To show my gratitude this year, I offer Runes for celebration!  Your support has given me the confidence and energy to try new things over the past year and wade into uncertain waters to learn more about the Runes.  For that, I want to celebrate with you!

I asked the Runes what they would give me for this celebration.  They said, "We give you Nauthiz, Hagalaz, and Gebo."

I said, "Thank you.  I appreciate that, but I'm not sure I asked the question properly.  I accept that I shouldn't go overboard with celebrating.  Thus, you showed me Nauthiz, the Rune of need and necessity, but I feel the need to celebrate the accomplishments I've had on this path with those who made them possible.  I also understand that Hagalaz reminds me that things don't always go smoothly.  I know there will be rough spots and disruptions, but they are part of the path; I can learn from and work through them.  Through this process and thanks to the support of everyone who has made this blog possible, I received Gebo, the giving Rune.  Gebo represents not only giving without expectation, which everyone involved has done, but the actual gifts - the Runes,their wisdom, and guidance."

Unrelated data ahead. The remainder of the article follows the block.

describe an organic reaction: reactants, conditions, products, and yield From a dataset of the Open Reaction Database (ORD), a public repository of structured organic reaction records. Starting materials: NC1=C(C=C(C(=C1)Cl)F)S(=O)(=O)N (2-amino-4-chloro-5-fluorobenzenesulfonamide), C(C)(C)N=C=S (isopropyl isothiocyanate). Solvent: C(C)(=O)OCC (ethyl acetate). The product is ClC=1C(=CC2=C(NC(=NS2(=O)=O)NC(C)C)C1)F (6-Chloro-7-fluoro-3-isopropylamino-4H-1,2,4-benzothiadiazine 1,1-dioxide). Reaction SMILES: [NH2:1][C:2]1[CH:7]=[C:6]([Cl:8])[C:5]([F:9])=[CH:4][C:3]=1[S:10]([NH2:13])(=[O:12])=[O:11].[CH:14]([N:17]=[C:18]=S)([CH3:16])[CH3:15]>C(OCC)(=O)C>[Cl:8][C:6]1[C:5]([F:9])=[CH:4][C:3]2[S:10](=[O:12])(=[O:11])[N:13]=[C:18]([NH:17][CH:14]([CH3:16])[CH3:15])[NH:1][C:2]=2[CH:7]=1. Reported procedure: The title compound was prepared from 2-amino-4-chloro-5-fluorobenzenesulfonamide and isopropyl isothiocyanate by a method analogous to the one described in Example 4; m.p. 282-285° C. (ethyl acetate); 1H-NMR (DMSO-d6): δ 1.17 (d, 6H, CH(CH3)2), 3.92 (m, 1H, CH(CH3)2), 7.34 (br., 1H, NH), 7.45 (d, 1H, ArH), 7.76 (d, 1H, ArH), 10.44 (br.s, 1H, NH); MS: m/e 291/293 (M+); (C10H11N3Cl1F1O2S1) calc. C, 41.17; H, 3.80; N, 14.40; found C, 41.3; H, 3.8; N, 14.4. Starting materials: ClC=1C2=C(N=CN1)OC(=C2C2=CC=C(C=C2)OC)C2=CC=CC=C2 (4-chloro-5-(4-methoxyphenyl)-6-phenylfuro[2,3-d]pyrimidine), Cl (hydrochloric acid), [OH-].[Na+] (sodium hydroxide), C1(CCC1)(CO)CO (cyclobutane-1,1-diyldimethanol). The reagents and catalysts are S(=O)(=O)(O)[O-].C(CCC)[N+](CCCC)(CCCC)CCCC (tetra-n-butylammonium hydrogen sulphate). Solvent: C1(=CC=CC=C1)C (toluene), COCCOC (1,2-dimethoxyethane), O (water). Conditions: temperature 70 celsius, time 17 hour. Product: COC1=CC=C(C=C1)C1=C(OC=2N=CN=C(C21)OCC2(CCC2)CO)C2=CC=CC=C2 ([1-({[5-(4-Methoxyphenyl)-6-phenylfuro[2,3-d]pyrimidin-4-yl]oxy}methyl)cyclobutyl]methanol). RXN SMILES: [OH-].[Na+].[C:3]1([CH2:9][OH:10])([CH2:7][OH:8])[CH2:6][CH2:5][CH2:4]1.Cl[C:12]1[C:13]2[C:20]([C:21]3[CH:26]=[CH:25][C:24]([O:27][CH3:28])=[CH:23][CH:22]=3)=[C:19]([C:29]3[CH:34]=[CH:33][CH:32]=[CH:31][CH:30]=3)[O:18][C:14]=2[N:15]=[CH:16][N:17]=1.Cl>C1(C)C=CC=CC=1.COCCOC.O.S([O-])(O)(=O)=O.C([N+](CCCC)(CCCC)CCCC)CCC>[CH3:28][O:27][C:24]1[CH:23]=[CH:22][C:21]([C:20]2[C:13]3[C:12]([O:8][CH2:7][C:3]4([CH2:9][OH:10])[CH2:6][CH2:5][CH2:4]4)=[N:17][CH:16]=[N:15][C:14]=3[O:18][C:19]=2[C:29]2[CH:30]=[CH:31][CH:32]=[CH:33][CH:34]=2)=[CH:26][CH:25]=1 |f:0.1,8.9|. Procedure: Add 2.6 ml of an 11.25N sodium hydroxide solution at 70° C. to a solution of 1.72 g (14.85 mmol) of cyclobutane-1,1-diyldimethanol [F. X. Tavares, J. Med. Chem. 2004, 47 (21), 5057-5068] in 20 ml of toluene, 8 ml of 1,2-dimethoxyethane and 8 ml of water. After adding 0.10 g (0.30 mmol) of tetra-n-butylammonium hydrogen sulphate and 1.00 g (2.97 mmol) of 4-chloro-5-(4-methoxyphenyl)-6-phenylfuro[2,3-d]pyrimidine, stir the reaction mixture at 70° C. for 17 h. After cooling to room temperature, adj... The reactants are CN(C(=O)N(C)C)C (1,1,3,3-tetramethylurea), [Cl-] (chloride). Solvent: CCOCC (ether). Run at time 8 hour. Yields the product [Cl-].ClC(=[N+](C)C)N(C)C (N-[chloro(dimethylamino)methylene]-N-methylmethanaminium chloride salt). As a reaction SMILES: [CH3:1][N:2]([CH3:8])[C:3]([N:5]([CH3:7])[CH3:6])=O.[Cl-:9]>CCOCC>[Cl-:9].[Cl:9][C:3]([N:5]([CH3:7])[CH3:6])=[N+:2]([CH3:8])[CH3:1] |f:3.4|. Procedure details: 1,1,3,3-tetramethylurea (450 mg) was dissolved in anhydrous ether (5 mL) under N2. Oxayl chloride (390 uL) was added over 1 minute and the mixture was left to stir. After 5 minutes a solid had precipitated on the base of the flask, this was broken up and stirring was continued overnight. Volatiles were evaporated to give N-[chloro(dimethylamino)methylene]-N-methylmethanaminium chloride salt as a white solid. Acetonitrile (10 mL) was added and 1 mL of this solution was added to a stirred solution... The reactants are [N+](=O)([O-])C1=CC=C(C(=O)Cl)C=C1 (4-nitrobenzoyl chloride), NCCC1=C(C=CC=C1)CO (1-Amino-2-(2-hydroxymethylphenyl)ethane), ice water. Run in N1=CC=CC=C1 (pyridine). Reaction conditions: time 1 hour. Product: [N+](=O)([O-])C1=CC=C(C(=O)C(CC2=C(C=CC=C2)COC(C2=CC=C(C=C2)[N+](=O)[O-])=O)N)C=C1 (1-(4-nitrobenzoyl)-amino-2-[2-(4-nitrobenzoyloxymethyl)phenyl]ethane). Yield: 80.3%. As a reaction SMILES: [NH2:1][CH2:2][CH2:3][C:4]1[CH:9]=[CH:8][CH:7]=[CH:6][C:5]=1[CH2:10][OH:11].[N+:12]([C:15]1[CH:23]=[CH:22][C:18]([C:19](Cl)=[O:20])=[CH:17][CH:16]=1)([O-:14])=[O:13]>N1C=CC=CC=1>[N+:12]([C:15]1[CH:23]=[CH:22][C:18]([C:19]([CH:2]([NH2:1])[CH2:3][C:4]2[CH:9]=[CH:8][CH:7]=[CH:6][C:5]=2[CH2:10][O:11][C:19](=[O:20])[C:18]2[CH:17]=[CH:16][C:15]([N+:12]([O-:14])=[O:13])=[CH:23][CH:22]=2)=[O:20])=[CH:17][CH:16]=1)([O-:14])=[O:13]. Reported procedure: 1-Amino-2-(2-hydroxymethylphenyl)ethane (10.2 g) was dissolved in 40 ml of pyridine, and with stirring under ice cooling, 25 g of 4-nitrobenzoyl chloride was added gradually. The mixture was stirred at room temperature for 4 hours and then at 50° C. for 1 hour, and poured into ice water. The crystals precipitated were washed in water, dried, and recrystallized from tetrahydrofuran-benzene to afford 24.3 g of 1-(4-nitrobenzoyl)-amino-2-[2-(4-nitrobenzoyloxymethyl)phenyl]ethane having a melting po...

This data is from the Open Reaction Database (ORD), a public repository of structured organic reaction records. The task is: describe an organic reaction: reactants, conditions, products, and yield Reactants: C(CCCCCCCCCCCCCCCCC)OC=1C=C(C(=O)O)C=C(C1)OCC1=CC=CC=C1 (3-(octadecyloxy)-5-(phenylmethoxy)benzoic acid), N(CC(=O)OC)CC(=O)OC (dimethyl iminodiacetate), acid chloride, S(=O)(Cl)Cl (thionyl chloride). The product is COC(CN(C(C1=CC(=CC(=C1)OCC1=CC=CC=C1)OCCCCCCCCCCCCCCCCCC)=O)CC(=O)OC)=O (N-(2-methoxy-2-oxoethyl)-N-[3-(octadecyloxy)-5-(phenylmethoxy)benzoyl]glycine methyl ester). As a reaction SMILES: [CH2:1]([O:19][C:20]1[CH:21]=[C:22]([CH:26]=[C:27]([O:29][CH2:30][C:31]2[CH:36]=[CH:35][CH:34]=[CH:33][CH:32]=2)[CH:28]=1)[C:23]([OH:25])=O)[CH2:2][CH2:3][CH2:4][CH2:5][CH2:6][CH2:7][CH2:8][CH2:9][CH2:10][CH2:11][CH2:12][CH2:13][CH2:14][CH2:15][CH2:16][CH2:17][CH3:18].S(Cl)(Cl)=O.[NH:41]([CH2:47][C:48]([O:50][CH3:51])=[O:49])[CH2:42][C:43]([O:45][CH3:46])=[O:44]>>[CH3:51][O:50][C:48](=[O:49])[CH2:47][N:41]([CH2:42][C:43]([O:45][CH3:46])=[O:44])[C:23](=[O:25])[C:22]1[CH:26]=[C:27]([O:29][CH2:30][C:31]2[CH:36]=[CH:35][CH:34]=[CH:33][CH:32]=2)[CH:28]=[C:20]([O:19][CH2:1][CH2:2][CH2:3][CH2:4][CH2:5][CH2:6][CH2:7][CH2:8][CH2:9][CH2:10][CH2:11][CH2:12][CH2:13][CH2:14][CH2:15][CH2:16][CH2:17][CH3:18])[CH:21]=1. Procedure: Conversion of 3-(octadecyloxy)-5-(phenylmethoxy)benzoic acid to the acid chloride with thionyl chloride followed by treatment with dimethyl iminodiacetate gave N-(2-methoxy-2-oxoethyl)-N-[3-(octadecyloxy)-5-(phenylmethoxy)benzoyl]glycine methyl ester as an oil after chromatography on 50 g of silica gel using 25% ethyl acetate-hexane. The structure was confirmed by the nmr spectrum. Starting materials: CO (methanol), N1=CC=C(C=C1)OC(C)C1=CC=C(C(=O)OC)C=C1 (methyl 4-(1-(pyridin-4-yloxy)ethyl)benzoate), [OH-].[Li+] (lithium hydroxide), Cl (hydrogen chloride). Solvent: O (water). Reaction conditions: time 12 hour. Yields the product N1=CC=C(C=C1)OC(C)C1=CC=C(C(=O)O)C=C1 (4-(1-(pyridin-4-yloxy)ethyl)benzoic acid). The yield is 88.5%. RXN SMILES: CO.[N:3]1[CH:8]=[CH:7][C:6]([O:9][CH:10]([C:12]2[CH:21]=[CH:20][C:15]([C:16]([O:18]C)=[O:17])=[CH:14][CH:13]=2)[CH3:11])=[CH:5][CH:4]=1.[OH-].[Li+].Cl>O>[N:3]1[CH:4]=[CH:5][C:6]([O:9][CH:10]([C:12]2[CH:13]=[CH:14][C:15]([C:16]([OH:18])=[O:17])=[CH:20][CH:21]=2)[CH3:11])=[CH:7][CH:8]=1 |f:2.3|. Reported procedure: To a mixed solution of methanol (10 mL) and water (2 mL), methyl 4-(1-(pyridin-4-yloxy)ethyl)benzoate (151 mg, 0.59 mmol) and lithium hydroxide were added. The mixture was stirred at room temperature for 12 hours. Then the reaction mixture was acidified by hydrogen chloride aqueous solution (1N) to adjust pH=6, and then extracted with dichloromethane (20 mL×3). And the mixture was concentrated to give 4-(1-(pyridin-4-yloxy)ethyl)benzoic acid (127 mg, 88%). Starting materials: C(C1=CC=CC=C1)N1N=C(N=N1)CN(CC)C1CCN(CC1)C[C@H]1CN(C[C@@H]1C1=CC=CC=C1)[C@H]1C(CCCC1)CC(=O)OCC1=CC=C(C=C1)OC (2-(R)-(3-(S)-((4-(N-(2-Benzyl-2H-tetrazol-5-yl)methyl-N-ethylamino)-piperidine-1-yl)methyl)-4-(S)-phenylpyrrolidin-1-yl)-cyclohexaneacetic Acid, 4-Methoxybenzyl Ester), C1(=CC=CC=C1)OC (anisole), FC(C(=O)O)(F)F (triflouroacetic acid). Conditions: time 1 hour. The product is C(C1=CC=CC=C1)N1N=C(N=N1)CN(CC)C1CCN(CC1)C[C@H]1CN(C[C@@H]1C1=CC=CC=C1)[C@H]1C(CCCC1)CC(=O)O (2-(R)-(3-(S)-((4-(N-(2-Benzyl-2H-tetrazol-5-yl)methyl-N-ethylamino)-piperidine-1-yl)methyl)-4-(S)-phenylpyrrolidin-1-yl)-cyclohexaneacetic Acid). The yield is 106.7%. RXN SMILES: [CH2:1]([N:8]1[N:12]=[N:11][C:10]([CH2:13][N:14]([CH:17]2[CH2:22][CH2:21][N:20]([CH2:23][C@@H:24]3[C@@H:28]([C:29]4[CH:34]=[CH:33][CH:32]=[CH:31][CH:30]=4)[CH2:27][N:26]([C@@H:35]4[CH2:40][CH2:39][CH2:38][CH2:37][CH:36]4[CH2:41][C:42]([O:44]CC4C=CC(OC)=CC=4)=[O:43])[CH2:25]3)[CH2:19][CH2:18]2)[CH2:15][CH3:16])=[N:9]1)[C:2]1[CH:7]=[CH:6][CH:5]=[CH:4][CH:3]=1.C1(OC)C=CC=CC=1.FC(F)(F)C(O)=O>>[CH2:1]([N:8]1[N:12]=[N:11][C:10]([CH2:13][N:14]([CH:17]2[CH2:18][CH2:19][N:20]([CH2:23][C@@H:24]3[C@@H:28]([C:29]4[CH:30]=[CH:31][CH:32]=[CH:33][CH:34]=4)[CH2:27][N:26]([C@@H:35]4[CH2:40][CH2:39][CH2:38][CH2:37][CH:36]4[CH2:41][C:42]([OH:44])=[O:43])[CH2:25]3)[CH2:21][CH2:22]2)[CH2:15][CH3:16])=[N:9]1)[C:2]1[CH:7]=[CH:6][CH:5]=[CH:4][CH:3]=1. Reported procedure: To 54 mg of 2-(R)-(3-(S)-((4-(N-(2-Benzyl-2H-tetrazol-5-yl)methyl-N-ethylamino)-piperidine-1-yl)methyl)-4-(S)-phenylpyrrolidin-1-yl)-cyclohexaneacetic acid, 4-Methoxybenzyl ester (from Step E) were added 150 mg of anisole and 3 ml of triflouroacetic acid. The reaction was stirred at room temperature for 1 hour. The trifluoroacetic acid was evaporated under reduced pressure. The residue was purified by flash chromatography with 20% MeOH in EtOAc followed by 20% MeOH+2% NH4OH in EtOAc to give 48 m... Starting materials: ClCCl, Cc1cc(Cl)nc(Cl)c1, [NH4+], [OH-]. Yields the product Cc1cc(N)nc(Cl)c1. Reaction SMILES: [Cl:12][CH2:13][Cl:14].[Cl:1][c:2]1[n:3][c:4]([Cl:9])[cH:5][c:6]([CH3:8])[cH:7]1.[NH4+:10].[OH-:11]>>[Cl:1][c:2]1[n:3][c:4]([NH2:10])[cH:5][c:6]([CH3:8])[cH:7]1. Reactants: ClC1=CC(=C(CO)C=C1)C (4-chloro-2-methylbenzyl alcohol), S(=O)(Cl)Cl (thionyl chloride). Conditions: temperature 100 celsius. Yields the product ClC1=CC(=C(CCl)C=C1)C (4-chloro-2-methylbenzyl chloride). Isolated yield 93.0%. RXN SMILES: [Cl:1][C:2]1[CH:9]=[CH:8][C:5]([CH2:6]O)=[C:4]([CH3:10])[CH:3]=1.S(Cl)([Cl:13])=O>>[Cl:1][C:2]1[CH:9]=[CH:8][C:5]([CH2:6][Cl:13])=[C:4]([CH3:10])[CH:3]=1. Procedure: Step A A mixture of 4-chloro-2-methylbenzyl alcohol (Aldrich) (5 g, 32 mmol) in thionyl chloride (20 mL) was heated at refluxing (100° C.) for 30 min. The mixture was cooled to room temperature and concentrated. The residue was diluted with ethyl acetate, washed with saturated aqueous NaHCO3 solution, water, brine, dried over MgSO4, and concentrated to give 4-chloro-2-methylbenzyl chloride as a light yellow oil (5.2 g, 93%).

However, I was thinking more along the lines of Wunjo, Dagaz and Laguz, the Runes of joy and pleasure, daylight and clarity, and water or flow.  I was going for more of a party sentiment.

So I asked again, because, "Nauthiz, Hagalaz, and Gebo are not how I want to recognize these great benchmarks, rather I would like to acknowledge them and empower the energy that created them.  What would you say to that?"

The Runes said, "Oh, we see.  Thank you for clarifying.  In that case, we give you Ingwaz, Berkana, and Kenaz."

"These are perfect!  Thank you for your guidance and understanding," I replied.

The first Rune shows fertility through Ingwaz, Freyr's Rune.  This is a positive symbol and indicates that everything we have done together to this point has laid the groundwork for good things to happen.  We can celebrate what our efforts have brought to fruition thus far.

Berkana is the Rune of the birch tree and signifies beginnings.  This marks the entry into the third year of this blog.  When we begin things, we begin with enthusiasm, optimism, and powerful energy.  We can celebrate that on which we embark and carry all the positive energy forward with us!

What better way to begin the third year of this blog than with light from the torch of Kenaz illuminating our path?  Of course, Kenaz is not only light, but is also associated with creativity.  This is where I make my promise to you for the coming year.  I promise to do my best to make the coming year fun and interesting, educational and enjoyable, and I hope that you will engage with me as we take our next steps on the path to explore the wonder of Runes.

As always, please feel free to comment on posts and email me with ideas, questions, and feedback.

Thank you for your support and encouragement!  I'm excited about the coming year!